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Dosso is a city in the south-west corner of Niger. It lies 130–140 kilometres (81–87 mi)[2][3] south-east of the capital Niamey at the junction of the main routes to Zinder and Benin. The seventh-most populous town in Niger and the largest in Dosso Region, it had an official population during the 2001 census of 43,561.[4] It is the capital of its region—which covers five departments in the southwestern corner of the nation, as well as of its own department: Dosso Department. The city itself lies at the centre of its own Urban Commune.[5]

Officials at the opening of the regional maternity hospital, 2008
Officials at the opening of the regional maternity hospital, 2008
Dosso is located in Niger
Location in Niger
Coordinates: 13°02′40″N 3°11′41″E / 13.04444°N 3.19472°E / 13.04444; 3.19472Coordinates: 13°02′40″N 3°11′41″E / 13.04444°N 3.19472°E / 13.04444; 3.19472
Country Niger
Region Dosso Region
Department Dosso Department
Urban Commune Dosso
Elevation 227 m (748 ft)
Population (2011)
 • Total 91,488



Dosso is the seat of the Dosso kingdom, a Zarma chieftaincy which rose to dominate the entire Zarma region in Niger in pre-colonial Niger. The traditional ruler is called Zarmakoy or Djermakoy of Dosso, an autochthonous title meaning literally "King of Djermas" where koy means "king" in Zarma (or Djerma) language.


Attractions in the town include the Djermakoy's palace and museum, nominated as a UNESCO World Heritage Site in 2006.[6]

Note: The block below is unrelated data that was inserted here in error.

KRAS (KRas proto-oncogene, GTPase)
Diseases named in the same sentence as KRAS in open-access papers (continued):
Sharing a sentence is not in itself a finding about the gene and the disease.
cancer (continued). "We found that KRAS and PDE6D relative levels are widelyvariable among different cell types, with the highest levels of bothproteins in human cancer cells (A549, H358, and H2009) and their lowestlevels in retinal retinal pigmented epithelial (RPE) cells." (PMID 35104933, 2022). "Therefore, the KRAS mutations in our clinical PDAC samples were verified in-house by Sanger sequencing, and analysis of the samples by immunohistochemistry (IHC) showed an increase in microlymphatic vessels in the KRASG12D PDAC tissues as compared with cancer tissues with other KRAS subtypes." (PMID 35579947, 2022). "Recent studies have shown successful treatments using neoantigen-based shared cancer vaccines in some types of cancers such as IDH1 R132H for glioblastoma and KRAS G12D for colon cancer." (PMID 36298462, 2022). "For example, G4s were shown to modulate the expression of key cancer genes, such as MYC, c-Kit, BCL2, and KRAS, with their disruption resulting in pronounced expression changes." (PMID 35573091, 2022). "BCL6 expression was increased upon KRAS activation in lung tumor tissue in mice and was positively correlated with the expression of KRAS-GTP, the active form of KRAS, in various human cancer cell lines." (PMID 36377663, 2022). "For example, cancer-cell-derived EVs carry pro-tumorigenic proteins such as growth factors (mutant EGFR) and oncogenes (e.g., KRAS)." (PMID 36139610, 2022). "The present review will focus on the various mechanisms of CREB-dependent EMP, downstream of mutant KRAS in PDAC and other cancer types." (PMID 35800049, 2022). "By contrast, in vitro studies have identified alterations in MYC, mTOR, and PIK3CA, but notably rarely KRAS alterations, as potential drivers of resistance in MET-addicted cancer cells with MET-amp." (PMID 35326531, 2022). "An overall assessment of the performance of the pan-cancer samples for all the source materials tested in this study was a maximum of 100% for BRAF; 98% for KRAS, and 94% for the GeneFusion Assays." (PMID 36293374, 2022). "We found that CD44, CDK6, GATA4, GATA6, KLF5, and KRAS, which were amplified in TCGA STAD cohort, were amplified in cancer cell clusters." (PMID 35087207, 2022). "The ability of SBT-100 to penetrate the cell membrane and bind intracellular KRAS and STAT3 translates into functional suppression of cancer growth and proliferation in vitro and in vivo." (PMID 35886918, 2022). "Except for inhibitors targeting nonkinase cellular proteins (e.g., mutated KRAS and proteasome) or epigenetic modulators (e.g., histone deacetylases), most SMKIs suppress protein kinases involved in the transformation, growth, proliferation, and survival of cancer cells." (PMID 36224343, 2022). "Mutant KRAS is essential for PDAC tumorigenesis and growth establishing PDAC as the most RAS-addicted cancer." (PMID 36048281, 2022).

The city of Dosso is a critical commercial hub through which transit import-export products from the Cotonou port. Due to this and its proximity to Niamey, Dosso is transportation hub. Dosso has an interim terminus of the NiameyCotonou railway presently[when?] under construction.[7] An extension to the capital, Niamey, would be a later stage.

In addition, there is a plan for the construction of a dry commercial port.

Notable residentsEdit


  1. ^ Dosso, Niger Page Archived 30 October 2008 at the Wayback Machine.. Falling Rain Genomics, Inc. 1996–2004. Accessed 2 June 2009
  2. ^ Dosso,
  3. ^ Niger anti-referendum protests turn violent. Adboulaye Massalatchi, Reuters. 1 June 2009.
  4. ^ Population figures from, citing (2001) Institut National de la Statistique du Niger.
  5. ^ Loi n° 2002-014 du 11 JUIN 2002 portant création des communes et fixant le nom de leurs chefs-lieux[permanent dead link]. Includes list of 213 communes rurales and seats, 52 Communes urbaines and seats
  6. ^ Palais du Zarmakoye de Dosso, 26 May 2006.
  7. ^ "EXTENDING FROM BENIN TO NIGER". Railways Africa. Retrieved 17 October 2010.


  • James Decalo. Historical Dictionary of Niger. Scarecrow Press, Metuchen. NJ – London (1979) ISBN 0-8108-1229-0

External linksEdit